Restrictions on pre-electoral spending by citizens and groups other than political parties and their candidates (known in the jargon as “third-party spending”) have gained a rather unlikely supporter: Tom Flanagan. Prof. Flanagan, arguably Canada’s most prominent conservative thinker, has come out in support of such restrictions in an op-ed in the Globe and Mail.
This might seem surprising because conservatives (and libertarians) have usually opposed restrictions on third-party spending, while the left supported them. (Indeed, prof. Flanagan says he opposed the enactment of third-party spending restrictions while Jean Chrétien was Prime Minister.) The support for restrictions was always based on the fear of the pernicious influence of moneyed interests in politics. John Rawls, for example, argued that without spending restrictions, the rich would take over the political process and prevent the enactment of the sort of re-distributive policies he thought were necessary for society to be just. But the reality, as it turns out, is more complicated, which explains prof. Flanagan’s change of heart.
Prof. Flanagan points out that during the last election campaign in Ontario, public-sector trade unions spent large amounts of money on electoral advertising: “[t]ogether, the three spent more on advertising in the writ period than either of the main parties.” Furthermore, this spending all pursued a single objective – to attack the Progressive Conservative Party. Prof. Flanagan argues that it thus effectively amounted to support for the Liberals. The unions would not have been able simply to give that much money to the Liberals, but the absence of limits on third-party spending allowed them to circumvent the limits on direct contributions to political parties.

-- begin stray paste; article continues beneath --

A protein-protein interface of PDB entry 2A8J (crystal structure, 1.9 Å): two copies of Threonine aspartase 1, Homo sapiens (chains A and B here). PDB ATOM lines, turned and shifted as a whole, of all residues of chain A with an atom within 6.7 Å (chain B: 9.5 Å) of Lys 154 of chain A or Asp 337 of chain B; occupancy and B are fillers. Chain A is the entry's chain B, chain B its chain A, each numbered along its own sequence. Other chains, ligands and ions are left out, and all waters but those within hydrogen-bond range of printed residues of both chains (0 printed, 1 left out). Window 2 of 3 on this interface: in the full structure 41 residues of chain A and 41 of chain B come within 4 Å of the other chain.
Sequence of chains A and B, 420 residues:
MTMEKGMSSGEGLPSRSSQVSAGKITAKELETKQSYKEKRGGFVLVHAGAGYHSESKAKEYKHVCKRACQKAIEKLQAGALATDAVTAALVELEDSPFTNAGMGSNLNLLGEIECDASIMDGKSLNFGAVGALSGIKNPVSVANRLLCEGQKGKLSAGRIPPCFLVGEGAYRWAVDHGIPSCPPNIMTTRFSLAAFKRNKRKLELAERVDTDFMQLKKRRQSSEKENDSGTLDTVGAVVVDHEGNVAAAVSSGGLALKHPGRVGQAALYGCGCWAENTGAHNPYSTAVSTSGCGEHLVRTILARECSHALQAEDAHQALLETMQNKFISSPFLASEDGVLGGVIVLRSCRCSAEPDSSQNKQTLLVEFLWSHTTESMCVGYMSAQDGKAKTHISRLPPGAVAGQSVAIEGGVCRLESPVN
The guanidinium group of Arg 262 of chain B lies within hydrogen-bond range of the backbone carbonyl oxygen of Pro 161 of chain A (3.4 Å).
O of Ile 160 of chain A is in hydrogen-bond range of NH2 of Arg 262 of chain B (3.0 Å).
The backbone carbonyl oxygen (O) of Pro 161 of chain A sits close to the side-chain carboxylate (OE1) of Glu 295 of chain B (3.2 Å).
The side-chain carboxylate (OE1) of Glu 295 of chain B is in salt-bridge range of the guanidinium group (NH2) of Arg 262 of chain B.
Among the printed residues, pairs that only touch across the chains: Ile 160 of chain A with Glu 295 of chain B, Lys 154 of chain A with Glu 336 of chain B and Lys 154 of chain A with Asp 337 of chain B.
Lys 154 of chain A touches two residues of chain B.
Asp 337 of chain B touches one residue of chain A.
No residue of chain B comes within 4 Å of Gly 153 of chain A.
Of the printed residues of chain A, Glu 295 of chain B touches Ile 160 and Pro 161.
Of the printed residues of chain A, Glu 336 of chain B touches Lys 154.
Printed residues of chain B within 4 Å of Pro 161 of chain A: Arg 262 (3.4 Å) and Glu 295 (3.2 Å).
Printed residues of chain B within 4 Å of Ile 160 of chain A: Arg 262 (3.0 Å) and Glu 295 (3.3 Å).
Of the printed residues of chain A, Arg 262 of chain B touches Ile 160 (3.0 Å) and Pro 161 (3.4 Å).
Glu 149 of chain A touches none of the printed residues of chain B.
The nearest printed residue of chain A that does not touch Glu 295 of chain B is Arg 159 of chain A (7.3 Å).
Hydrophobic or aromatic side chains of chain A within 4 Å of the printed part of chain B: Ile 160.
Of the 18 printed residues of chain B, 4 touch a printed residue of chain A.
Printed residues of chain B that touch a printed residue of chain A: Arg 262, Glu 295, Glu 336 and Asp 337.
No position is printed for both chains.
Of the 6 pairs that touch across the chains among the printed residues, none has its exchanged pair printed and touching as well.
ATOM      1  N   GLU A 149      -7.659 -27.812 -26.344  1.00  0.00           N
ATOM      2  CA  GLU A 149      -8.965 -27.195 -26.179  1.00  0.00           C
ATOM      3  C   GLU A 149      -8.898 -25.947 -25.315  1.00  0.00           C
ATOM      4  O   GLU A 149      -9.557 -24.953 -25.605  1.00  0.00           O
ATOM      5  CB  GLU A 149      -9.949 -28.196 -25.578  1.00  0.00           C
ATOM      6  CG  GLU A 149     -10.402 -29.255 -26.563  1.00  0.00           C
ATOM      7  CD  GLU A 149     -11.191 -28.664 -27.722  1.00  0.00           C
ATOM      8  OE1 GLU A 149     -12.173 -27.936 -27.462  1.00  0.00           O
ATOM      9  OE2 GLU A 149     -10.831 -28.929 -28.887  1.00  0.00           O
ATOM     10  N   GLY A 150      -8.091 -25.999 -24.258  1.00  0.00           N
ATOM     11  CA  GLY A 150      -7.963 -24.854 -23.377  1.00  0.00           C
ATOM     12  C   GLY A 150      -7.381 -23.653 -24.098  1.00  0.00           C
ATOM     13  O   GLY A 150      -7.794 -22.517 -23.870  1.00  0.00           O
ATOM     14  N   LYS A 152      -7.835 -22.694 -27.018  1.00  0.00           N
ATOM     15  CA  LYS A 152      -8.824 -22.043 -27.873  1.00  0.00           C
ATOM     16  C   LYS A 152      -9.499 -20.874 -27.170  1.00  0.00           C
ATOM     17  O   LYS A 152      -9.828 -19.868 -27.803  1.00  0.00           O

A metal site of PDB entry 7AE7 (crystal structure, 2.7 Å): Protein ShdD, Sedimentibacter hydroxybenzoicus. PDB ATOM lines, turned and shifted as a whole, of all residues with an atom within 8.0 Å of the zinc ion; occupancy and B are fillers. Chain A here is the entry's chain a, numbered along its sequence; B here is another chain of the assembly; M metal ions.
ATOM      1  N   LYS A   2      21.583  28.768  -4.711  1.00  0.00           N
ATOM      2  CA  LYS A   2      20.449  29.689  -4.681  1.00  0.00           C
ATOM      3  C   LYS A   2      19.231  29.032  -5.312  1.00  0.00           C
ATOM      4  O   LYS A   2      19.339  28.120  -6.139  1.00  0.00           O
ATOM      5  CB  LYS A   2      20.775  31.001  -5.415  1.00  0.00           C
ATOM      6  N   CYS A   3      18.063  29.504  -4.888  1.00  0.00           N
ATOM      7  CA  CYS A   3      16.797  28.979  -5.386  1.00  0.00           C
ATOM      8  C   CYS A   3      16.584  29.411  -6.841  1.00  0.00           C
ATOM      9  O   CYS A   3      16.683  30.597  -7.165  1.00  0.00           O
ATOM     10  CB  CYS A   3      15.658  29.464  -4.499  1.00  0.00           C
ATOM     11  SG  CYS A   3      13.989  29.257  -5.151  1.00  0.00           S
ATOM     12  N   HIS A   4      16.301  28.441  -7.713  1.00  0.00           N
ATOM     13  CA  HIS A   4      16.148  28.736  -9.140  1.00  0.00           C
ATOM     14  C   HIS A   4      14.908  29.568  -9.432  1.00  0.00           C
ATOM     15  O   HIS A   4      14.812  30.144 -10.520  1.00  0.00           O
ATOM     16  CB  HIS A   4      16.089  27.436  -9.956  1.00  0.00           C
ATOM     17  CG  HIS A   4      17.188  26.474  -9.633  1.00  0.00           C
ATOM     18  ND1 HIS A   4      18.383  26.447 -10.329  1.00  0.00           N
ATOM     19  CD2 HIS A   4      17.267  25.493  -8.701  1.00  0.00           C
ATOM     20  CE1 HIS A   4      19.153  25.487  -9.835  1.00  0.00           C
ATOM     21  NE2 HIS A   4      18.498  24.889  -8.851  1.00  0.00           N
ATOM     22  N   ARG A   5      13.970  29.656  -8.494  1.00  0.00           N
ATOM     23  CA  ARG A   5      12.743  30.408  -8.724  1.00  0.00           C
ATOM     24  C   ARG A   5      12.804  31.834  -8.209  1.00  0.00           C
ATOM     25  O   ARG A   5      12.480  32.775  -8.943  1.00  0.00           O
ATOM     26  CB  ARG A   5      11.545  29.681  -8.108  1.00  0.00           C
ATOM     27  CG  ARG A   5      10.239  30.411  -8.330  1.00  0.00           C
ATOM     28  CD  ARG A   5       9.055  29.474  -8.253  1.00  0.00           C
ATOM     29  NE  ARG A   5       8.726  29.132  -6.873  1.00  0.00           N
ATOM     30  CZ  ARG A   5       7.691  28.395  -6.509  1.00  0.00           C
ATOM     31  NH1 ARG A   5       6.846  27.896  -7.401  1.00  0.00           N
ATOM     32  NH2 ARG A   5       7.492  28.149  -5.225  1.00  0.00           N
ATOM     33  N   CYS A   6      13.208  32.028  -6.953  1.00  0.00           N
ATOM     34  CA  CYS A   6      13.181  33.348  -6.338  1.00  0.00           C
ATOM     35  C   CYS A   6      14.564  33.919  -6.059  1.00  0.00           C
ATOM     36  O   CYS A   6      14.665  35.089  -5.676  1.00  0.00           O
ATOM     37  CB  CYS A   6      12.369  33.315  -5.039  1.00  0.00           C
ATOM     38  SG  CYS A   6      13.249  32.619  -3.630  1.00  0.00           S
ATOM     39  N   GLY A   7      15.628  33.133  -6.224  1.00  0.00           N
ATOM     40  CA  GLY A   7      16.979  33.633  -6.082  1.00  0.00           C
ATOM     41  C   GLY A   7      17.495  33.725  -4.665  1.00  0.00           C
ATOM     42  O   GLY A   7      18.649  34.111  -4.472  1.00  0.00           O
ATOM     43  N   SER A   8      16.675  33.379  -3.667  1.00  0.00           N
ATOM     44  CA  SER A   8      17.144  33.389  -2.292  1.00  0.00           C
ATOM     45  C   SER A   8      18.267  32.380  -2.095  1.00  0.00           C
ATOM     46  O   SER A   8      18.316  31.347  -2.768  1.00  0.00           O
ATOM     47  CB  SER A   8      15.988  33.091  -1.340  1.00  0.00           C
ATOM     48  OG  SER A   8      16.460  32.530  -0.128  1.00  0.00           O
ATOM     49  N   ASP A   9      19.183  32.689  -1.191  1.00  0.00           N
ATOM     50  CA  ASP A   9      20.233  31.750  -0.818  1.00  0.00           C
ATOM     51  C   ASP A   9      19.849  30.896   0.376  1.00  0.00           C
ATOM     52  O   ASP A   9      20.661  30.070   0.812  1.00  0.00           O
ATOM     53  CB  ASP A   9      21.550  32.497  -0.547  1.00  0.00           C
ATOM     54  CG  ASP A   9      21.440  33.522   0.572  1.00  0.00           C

Prof. Flanagan thinks this has terrible consequences, though if your politics differ from his, you are likely to disagree. What should not be controversial is that third-party spending limits – or their absence – do not necessarily have the effects Rawls and other supporters of these limits on the left expected them to have. It is not only the rich who have a lot of money. It is also the not-so-rich who are able to pool their resources together, through trade-unions for example, or student unions (which are bound to run into the strictures of Québec’s spending restrictions when an election is called, as I have been saying for months). They too are the moneyed interests whom third-party spending limits prevent from getting their message across as effectively as they would like. Both on the left and on the right, those whose opinion of spending limits is based on the conventional wisdom that they prevent the “rich” from gaining a stranglehold on the political process and thus help the “powerless” need to reconsider their views.